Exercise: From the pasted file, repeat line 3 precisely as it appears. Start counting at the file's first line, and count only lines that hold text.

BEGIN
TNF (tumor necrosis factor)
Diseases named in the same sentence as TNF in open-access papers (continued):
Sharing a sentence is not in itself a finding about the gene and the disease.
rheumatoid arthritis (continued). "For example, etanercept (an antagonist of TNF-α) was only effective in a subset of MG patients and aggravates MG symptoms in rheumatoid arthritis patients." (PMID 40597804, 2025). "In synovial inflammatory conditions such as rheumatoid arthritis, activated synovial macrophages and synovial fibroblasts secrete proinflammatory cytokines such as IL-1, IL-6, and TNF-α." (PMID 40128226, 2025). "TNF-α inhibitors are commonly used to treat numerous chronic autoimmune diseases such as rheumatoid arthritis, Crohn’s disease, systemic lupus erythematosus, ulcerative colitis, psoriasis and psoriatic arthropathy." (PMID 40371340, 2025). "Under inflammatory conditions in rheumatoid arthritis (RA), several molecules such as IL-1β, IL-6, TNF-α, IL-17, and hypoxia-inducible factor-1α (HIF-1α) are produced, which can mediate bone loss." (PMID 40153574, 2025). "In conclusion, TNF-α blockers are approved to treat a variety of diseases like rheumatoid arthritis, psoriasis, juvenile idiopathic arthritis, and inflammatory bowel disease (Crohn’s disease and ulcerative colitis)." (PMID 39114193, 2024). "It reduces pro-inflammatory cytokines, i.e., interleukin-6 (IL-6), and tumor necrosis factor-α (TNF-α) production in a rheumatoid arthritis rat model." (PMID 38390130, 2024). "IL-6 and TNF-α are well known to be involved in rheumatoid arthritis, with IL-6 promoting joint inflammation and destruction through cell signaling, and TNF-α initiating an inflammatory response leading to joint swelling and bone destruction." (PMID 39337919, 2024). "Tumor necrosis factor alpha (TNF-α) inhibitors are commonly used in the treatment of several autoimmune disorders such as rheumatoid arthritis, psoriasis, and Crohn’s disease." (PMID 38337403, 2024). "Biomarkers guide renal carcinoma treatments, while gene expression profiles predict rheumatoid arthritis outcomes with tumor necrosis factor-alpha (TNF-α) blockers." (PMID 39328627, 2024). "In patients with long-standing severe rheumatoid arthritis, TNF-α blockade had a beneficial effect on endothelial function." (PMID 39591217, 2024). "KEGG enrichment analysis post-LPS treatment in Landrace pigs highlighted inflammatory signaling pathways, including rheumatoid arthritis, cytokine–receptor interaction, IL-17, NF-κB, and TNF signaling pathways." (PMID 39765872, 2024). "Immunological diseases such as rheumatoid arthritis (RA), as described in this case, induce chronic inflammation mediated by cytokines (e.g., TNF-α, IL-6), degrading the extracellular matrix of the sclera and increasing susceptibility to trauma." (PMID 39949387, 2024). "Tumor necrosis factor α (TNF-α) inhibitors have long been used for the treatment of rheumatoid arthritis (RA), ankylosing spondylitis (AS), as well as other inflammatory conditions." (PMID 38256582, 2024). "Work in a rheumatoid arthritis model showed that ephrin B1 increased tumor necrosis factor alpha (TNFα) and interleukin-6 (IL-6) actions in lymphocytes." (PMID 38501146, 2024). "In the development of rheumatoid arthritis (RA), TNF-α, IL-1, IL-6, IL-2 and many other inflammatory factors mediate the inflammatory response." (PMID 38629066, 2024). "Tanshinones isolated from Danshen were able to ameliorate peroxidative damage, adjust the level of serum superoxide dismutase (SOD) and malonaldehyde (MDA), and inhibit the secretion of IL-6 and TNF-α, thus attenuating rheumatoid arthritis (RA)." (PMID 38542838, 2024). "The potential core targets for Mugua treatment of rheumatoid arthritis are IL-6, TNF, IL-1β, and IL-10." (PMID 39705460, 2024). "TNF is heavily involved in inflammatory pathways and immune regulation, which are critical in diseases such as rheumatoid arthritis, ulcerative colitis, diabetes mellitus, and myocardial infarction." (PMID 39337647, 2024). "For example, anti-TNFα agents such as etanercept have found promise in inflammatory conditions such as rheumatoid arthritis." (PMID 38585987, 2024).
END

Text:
Sharing a sentence is not in itself a finding about the gene and the disease.